While it might be hard to imagine now, chances are you’ll need some help taking care of yourself later in life. Whether for injury/surgery rehabilitation, a chronic medical condition or advanced-age limitations, the time may come for aid.
Estate planning will effect almost everyone at some point in their lives, whether it’s through creating their own estate plan, or through being a party to someone else’s estate. Despite its far-reaching effects, most of us are still in the dark about what estate planning entails. This results in a lot of problems that arise by the time it’s too late to fix them, as there is no revising your estate plan once you pass away. Fortunately, the most common estate planning mistakes are easy to avoid.
No one likes to think about death or being alone; perhaps these innate fears are the reason many of us fail to plan for the inevitable. But plan you must. Couples especially should place estate and financial planning at the top of their lists of priorities, and here’s why:
In a child custody battle, the judge is primarily concerned with making decisions that are in the best interest of the child. The judge will ask several questions to determine whether sole or joint custody is appropriate, what the child’s living arrangements will be, what the parents’ access schedule will be, and how the parents will support their child financially. If the circumstances allow, the judge will try her best to ensure that the child will be able to maintain a relationship with both parents.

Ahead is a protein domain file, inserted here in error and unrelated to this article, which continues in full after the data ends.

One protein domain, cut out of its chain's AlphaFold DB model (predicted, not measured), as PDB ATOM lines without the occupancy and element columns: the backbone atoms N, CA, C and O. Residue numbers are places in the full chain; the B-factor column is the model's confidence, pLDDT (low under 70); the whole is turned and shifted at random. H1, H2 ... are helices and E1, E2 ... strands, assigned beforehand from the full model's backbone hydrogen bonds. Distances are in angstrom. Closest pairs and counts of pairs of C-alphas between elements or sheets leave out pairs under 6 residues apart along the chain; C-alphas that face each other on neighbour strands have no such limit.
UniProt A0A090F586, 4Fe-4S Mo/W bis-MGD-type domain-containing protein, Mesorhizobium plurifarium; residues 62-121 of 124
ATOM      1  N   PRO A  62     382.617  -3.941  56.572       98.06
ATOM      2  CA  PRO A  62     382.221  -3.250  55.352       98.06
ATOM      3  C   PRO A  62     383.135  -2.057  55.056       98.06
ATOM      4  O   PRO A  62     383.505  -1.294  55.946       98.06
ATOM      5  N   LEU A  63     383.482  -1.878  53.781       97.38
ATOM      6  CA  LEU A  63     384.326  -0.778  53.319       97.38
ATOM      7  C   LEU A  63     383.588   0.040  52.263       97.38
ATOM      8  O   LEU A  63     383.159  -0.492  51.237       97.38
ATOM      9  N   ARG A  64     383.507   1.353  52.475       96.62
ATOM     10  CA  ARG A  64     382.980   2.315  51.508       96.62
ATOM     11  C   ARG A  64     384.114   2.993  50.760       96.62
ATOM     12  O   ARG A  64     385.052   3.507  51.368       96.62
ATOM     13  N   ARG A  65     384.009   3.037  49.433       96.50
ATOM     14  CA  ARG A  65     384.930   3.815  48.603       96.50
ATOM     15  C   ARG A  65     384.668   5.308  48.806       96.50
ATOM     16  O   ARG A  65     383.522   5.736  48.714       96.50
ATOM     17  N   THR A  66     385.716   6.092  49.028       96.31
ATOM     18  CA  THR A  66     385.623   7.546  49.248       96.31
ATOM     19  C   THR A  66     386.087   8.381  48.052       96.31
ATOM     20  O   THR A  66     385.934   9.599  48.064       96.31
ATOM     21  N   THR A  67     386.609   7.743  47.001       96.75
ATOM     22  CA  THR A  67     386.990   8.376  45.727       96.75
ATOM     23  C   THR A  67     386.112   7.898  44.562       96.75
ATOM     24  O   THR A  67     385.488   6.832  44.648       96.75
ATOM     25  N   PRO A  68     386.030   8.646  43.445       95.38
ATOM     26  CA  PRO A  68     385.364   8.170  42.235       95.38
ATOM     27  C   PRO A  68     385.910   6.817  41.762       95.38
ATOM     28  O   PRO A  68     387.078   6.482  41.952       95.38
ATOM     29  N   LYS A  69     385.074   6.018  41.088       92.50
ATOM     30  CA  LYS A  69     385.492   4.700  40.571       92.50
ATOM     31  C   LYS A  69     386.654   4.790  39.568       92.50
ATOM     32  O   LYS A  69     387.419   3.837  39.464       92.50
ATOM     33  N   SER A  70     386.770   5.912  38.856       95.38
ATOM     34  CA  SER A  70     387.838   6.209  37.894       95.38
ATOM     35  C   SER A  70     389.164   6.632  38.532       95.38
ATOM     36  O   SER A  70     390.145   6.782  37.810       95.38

Aretha Franklin, The Queen of Soul, passed away on August 16th, leaving behind four adult sons and a considerable estate—Franklin’s estimated worth was approximately $80 million. But with such a large estate and the means to plan for the inevitable, Aretha Franklin nonetheless did not leave a will.
Federal tax law has a longstanding history of providing tax deductions for alimony, or spousal maintenance – a trend that was recently broken by the Trump administration. For court decrees and alimony agreements entered into after December 31, 2018, alimony payments are no longer deductible. Divorce agreements entered into on or before December 31, 2018 remain unaffected. However, the new tax legislation does not specifically refer to prenuptial agreements, so how the law affects such agreements remains unclear; there has been some growing concern that the new tax code will confound existing prenuptial agreements.